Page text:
The Most Important Step to Take to Change A Habit
Let’s face it, we all have “bad” or “unhealthy” habits we’d like to break. And, healthy habits we’d like to implement, like eating more nutritiously or exercising regularly. But as we all know, turning a simple action into a daily habit is no easy feat. So, what is the most important step to take in order to change a habit? The first one.
Often, when we think of a habit we want to implement we think about the big picture. Let’s use “exercising regularly” as the example. It’s going to be really hard to implement regular exercise into your life because although this might look like one habit, it’s actually the culmination of many individual steps. Let’s break them down:
Step 1: Picking the Type of Exercise(s)
The first step is easy. Pick the type of exercise you want to participate in! This could change on a daily basis, but the most important part is that you pick something you actually enjoy doing. You’ll be much more likely to stick with it.
Step 2: Determining the Length of Your Exercise
How long will this take? If you plan to exercise for 30 minutes, be sure to include any travel time, if applicable, so you can accurately account for that in your schedule.
Step 3: Deciding How Often (and When) You Will Exercise
Make a decision on how often and when you will exercise. For example, you might choose three days per week, on Monday, Wednesday, and Friday. Make sure to be realistic with your goal, as it’s much more difficult to stay motivated if you’re missing the mark week after week.
Step 4: Putting Your Exercise Schedule Into Your Calendar or Planner
Put your exercise dates into your calendar. Having time blocked off for this helps your brain register this as an important event, one not to be missed.
When It Comes Time to Exercise...
Step 5: Put On Your Exercise Clothes
While it might seem to make sense to jump to Step 10, this step is crucial (don’t ya think?). When it comes time to exercise, put on your exercise clothes. Then, move on to Step 6.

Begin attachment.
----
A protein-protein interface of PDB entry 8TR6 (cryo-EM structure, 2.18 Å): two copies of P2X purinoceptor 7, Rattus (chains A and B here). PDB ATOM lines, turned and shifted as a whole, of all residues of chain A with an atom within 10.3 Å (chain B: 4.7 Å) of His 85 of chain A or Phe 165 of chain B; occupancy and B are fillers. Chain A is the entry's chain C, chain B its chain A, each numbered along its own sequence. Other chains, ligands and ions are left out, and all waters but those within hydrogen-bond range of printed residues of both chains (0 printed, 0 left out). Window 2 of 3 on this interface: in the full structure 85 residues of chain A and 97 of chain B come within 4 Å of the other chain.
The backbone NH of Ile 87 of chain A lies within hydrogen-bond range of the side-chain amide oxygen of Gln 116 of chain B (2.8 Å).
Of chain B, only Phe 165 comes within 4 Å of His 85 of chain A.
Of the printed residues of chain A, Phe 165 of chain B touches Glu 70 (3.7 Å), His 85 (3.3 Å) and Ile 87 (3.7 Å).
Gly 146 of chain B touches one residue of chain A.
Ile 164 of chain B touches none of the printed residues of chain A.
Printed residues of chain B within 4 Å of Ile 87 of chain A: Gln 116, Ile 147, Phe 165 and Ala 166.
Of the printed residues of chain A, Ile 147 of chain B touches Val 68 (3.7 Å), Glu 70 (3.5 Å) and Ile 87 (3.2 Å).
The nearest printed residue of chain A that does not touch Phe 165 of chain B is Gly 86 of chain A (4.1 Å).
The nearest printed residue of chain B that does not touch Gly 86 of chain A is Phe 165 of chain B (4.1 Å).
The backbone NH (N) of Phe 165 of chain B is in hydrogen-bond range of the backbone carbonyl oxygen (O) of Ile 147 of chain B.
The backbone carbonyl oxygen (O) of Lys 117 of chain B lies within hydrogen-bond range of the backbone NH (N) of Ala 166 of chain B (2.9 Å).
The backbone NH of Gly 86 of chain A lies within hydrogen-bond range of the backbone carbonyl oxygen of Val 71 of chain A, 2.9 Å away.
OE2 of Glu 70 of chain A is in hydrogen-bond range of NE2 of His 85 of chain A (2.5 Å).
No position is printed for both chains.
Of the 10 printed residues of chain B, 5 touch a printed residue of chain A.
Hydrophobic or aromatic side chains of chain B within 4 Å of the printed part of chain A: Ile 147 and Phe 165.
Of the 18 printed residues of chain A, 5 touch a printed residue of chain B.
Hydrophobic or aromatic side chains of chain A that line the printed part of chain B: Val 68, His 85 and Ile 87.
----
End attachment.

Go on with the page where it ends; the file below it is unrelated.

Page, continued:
Step 6: Putting on Your Sneakers (or Appropriate Footwear)
Complete the outfit with making sure you have the appropriate footwear.
Step 7: Leaving Your House
This might be the hardest step for some people, especially if you’re exercising early in the morning (hello, snooze button), or right after work (hello, primetime TV). Instead of focusing on the exercise, just focus on leaving the house. This might mean you step outside for a moment, only to turn around and return to the couch. But, we find more often than not, you’ll make it Step 8.
Step 8: Transporting Yourself to The Gym (or Class, etc)
Steps 8 and 9 might not be applicable if you’re doing an at-home workout, or going for a run or bike-ride. So you can modify this as needed. If you’re going for a walk, run, or bike ride, this step might include just getting started. We stress: getting started. It doesn’t mean you have to complete the workout, it just means you’re take the first few steps, then a few more, then a few more.
If you’re planning to go to a gym or a class, this might mean getting in your car or on the bus. Once you’re in transit, you might decide to take a detour to your local taco joint. Hey, that’s OK. The only thing this step requires is beginning your commute. We didn’t say anything about finishing!
Step 9: Arriving at Your Destination (And Going Inside)
Once you arrive, you might just decide to go inside and use the restroom. But, more likely, you’ll head to your planned workout!
Step 10: Starting to Exercise
And… Go! This step can be broken down into much smaller steps or milestones such as “Warm Up,” “Run,” and “Stretch.” Maybe you only complete the first portion of your workout, or maybe you cross the finish line. The more attainable you can make each step, the more you’ll boost your motivation and confidence to follow through.
Yes, we realize that some of these steps might seem silly. However, when you can breakdown a daily habit into baby steps and just focus on completing each step, it makes it much easier to cross the finish line. You might spend the first few weeks scheduling your workouts, but never putting on your workout clothes. Or, you might spend the whole day in your workout clothes, and never actually make it to the gym or on your bike ride. But if you can focus on just taking the first step, it makes it much easier to build up to a daily, or at least regular, habit.
We’d love to hear from you! Try this exercise and let us know how it worked for you.
What’s one habit you’d like to implement? What are the steps you need to take to make it a daily (or regular) part of your life? Let us know in the comments below!